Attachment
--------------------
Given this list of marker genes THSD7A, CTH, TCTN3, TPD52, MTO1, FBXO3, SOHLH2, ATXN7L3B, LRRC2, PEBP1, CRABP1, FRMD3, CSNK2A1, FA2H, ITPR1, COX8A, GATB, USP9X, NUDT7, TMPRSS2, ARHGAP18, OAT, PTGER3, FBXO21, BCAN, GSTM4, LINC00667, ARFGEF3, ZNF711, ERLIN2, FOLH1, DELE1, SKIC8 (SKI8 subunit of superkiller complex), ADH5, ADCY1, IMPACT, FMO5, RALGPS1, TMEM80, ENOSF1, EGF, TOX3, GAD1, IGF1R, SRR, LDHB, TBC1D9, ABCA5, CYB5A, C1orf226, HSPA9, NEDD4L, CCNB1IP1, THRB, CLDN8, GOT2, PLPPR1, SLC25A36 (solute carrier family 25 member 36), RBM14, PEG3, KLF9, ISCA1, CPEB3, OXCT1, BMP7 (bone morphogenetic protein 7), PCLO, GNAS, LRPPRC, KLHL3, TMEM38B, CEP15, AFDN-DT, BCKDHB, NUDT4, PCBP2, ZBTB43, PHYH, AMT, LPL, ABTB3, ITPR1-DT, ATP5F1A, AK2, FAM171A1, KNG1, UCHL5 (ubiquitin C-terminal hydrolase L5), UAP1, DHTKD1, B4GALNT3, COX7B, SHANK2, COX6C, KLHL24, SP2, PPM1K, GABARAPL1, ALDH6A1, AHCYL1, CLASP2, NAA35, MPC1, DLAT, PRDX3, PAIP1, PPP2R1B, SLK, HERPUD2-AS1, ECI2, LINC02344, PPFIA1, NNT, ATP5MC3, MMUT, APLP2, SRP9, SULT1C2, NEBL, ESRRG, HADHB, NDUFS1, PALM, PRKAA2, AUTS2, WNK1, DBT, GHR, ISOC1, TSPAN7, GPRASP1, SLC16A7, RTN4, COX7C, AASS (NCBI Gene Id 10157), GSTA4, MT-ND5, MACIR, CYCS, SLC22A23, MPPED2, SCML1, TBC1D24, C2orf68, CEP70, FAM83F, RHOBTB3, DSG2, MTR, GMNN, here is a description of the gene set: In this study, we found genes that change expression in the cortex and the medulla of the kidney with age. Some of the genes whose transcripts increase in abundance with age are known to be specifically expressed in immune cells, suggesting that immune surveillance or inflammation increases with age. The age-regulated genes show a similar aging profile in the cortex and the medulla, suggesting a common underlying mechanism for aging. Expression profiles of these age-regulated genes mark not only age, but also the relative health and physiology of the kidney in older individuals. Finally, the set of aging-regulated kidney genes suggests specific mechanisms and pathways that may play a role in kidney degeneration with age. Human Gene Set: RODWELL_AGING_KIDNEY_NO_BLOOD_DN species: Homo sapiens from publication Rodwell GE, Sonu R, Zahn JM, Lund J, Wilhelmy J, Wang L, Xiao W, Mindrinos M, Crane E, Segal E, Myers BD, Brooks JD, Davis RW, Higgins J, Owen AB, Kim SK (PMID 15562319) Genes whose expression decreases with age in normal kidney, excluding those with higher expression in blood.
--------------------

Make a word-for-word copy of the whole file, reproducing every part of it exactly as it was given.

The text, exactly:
Given this list of marker genes THSD7A, CTH, TCTN3, TPD52, MTO1, FBXO3, SOHLH2, ATXN7L3B, LRRC2, PEBP1, CRABP1, FRMD3, CSNK2A1, FA2H, ITPR1, COX8A, GATB, USP9X, NUDT7, TMPRSS2, ARHGAP18, OAT, PTGER3, FBXO21, BCAN, GSTM4, LINC00667, ARFGEF3, ZNF711, ERLIN2, FOLH1, DELE1, SKIC8 (SKI8 subunit of superkiller complex), ADH5, ADCY1, IMPACT, FMO5, RALGPS1, TMEM80, ENOSF1, EGF, TOX3, GAD1, IGF1R, SRR, LDHB, TBC1D9, ABCA5, CYB5A, C1orf226, HSPA9, NEDD4L, CCNB1IP1, THRB, CLDN8, GOT2, PLPPR1, SLC25A36 (solute carrier family 25 member 36), RBM14, PEG3, KLF9, ISCA1, CPEB3, OXCT1, BMP7 (bone morphogenetic protein 7), PCLO, GNAS, LRPPRC, KLHL3, TMEM38B, CEP15, AFDN-DT, BCKDHB, NUDT4, PCBP2, ZBTB43, PHYH, AMT, LPL, ABTB3, ITPR1-DT, ATP5F1A, AK2, FAM171A1, KNG1, UCHL5 (ubiquitin C-terminal hydrolase L5), UAP1, DHTKD1, B4GALNT3, COX7B, SHANK2, COX6C, KLHL24, SP2, PPM1K, GABARAPL1, ALDH6A1, AHCYL1, CLASP2, NAA35, MPC1, DLAT, PRDX3, PAIP1, PPP2R1B, SLK, HERPUD2-AS1, ECI2, LINC02344, PPFIA1, NNT, ATP5MC3, MMUT, APLP2, SRP9, SULT1C2, NEBL, ESRRG, HADHB, NDUFS1, PALM, PRKAA2, AUTS2, WNK1, DBT, GHR, ISOC1, TSPAN7, GPRASP1, SLC16A7, RTN4, COX7C, AASS (NCBI Gene Id 10157), GSTA4, MT-ND5, MACIR, CYCS, SLC22A23, MPPED2, SCML1, TBC1D24, C2orf68, CEP70, FAM83F, RHOBTB3, DSG2, MTR, GMNN, here is a description of the gene set: In this study, we found genes that change expression in the cortex and the medulla of the kidney with age. Some of the genes whose transcripts increase in abundance with age are known to be specifically expressed in immune cells, suggesting that immune surveillance or inflammation increases with age. The age-regulated genes show a similar aging profile in the cortex and the medulla, suggesting a common underlying mechanism for aging. Expression profiles of these age-regulated genes mark not only age, but also the relative health and physiology of the kidney in older individuals. Finally, the set of aging-regulated kidney genes suggests specific mechanisms and pathways that may play a role in kidney degeneration with age. Human Gene Set: RODWELL_AGING_KIDNEY_NO_BLOOD_DN species: Homo sapiens from publication Rodwell GE, Sonu R, Zahn JM, Lund J, Wilhelmy J, Wang L, Xiao W, Mindrinos M, Crane E, Segal E, Myers BD, Brooks JD, Davis RW, Higgins J, Owen AB, Kim SK (PMID 15562319) Genes whose expression decreases with age in normal kidney, excluding those with higher expression in blood.